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Asperger’s Syndrome

Posted April. 23, 2007 04:33,   


In the wake of the horrible incident at Virginia Tech, Asperger’s syndrome, a mental disorder which the gunman Cho Seung-hui had been reportedly suffering from, is attracting people’s attention. Some parents are concerned that their children with reserved and timid characters might be affected by the same disease.

Often accompanied by multiple-personality disorder or depression-

The concept was first been acknowledged in the late 1970s in Japan, when the term ‘hikikomori’ was first coined. It has been widely recognized as a social problem since the late 1990s. According to a Korean Academy of Adolescent Psychiatry report published in February, data demonstrates the number of sufferers in Korea has increased as well.

The syndrome is a new type of psychiatric disease that does not belong to the traditional categories of mental disorders such as personality disorders or depression. Whether one is a patient is diagnosed based on the length of the period the person has refused to have contact with others—six months in Japan and three in Korea.

In research conducted by KAAP last year on 32 patients suffering from the syndrome, 75 percent responded that they hadn’t met anyone in person for a week. Half of those examined answered that they didn’t have a person to share their inner ideas with. Among the mostly mentioned reasons were that they felt it would be burdensome to meet many people and that they didn’t want to be interfered with by others.

One of the most apparent symptoms of the disorder is a persecution complex, a feeling that you are being treated badly by others, especially families. Patients tend to think that parents are forcing them to study or work, thereby harming themselves. They even avoid having meals with parents.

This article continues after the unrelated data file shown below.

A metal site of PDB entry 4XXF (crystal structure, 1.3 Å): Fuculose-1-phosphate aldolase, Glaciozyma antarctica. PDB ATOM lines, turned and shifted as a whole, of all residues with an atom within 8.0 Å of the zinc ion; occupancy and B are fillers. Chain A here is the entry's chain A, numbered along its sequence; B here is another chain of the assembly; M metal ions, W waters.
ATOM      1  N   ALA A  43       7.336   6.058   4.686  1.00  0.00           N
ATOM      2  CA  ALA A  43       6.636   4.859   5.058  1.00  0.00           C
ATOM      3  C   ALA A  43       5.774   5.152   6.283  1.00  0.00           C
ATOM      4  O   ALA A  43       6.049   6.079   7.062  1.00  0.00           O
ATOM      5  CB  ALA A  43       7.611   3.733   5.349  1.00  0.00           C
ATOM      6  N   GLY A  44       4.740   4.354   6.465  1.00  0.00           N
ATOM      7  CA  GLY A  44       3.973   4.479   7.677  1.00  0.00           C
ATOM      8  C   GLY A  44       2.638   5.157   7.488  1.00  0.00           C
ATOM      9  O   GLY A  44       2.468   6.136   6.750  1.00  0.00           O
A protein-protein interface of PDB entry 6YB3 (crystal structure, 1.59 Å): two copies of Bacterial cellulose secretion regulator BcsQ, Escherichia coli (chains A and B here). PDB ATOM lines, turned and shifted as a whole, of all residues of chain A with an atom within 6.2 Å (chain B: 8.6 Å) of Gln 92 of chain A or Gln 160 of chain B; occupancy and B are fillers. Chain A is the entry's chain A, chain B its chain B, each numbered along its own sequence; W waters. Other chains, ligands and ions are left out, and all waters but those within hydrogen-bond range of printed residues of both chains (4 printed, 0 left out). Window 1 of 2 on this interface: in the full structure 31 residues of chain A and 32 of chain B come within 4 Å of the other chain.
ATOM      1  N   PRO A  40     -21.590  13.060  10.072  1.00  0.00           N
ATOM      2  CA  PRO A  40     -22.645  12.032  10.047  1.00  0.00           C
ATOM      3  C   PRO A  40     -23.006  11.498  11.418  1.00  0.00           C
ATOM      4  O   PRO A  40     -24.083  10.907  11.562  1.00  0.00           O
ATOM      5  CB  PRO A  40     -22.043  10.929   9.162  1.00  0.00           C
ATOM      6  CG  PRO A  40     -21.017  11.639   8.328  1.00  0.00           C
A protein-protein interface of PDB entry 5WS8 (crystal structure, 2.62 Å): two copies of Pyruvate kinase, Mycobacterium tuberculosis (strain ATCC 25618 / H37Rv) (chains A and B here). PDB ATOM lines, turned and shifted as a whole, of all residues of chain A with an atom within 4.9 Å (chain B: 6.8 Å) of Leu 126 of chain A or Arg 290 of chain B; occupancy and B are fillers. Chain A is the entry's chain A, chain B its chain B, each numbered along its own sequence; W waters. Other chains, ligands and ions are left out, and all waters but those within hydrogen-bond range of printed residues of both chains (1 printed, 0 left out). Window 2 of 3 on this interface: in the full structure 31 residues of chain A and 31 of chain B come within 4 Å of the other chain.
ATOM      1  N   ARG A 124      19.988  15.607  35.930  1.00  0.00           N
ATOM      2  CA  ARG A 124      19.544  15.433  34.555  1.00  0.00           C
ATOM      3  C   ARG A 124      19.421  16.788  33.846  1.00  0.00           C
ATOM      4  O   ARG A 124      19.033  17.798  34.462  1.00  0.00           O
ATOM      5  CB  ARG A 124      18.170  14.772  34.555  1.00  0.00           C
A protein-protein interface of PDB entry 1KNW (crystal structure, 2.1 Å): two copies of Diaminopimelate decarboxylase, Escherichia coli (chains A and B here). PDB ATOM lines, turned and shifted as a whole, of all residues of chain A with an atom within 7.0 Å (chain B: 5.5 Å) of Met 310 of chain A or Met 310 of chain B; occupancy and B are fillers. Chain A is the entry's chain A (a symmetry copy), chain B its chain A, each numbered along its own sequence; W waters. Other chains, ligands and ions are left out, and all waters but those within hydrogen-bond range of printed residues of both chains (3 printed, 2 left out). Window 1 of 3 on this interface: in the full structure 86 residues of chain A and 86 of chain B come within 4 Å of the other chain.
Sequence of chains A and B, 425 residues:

While they lack of social activities, they spend time daydreaming, often setting up “grand plans,” showing aspects of megalomania. For instance, you can picture a boy who has just quit middle school drawing up a plan to be admitted by Harvard University. Depending on the case, the disorder accompanies multiple-personality disorder, depression, personality disorder, or anxiety disorder.

Not all loners appear “problematic.” In fact, the results of KAAP’s survey demonstrate that the level of academic performance of 47 percent of the sufferers was about the average of those unaffected or better.

“People in their 20s or early 30s should be engaged in variety of social activities. Those of this age group who are still dependent on their parents, indulge themselves with computer games or prefer to work only at night should reflect on their adolescence and think whether they had suffered from Asperger’s syndrome,” said Kim Boong-nyun, a professor of neuropsychiatry at Seoul National University Hospital.

Scolding only worsens the disorder-

It is necessary to undergo examination by an expert. If parents try to solve the problem by scolding their child or circumscribing the matter to a family affair, it may only intensify the aggressiveness latent in loners.

Since many patients affected by the syndrome also have troubles with other kinds of mental disorders, proper use of medication alone after an accurate diagnosis could help considerably.

Family efforts are also of vital importance. Sometimes it is necessary to let patients meet members of their extended families such as grandparents or friends from their age group. Since there are many cases in which the loner is bullied by others in a group, keeping interest in the child’s school life is also very significant.

Talking to a loner in an intimidating manner is a bad idea. Fathers should accept their children the way they are, while mothers should refrain from nagging. It is better to build up a relationship based on dialogue with trivial subjects such as the weather, entertainment, meals, and hobbies. It is also important to give lessons by assigning small responsibilities, such as setting up a plan to go to the movies.

Kim Hyun-su, director of the Pleasure of Life Mental Health Clinic, said, “Normally, with the full cooperation of other family members, it takes about a year to three years to cure the syndrome. They should help the patient acquire the energy to live their lives by helping them make friends and take responsibilities, no matter how small, in social groups and activities.”

*Kim Boong-nyun, Shin Min-sup (professors of neuropsychiatry at Seoul National University Hospital), and Kim Hyun-su (Pleasure of Life Mental Health Clinic) supplied the expertise for this article.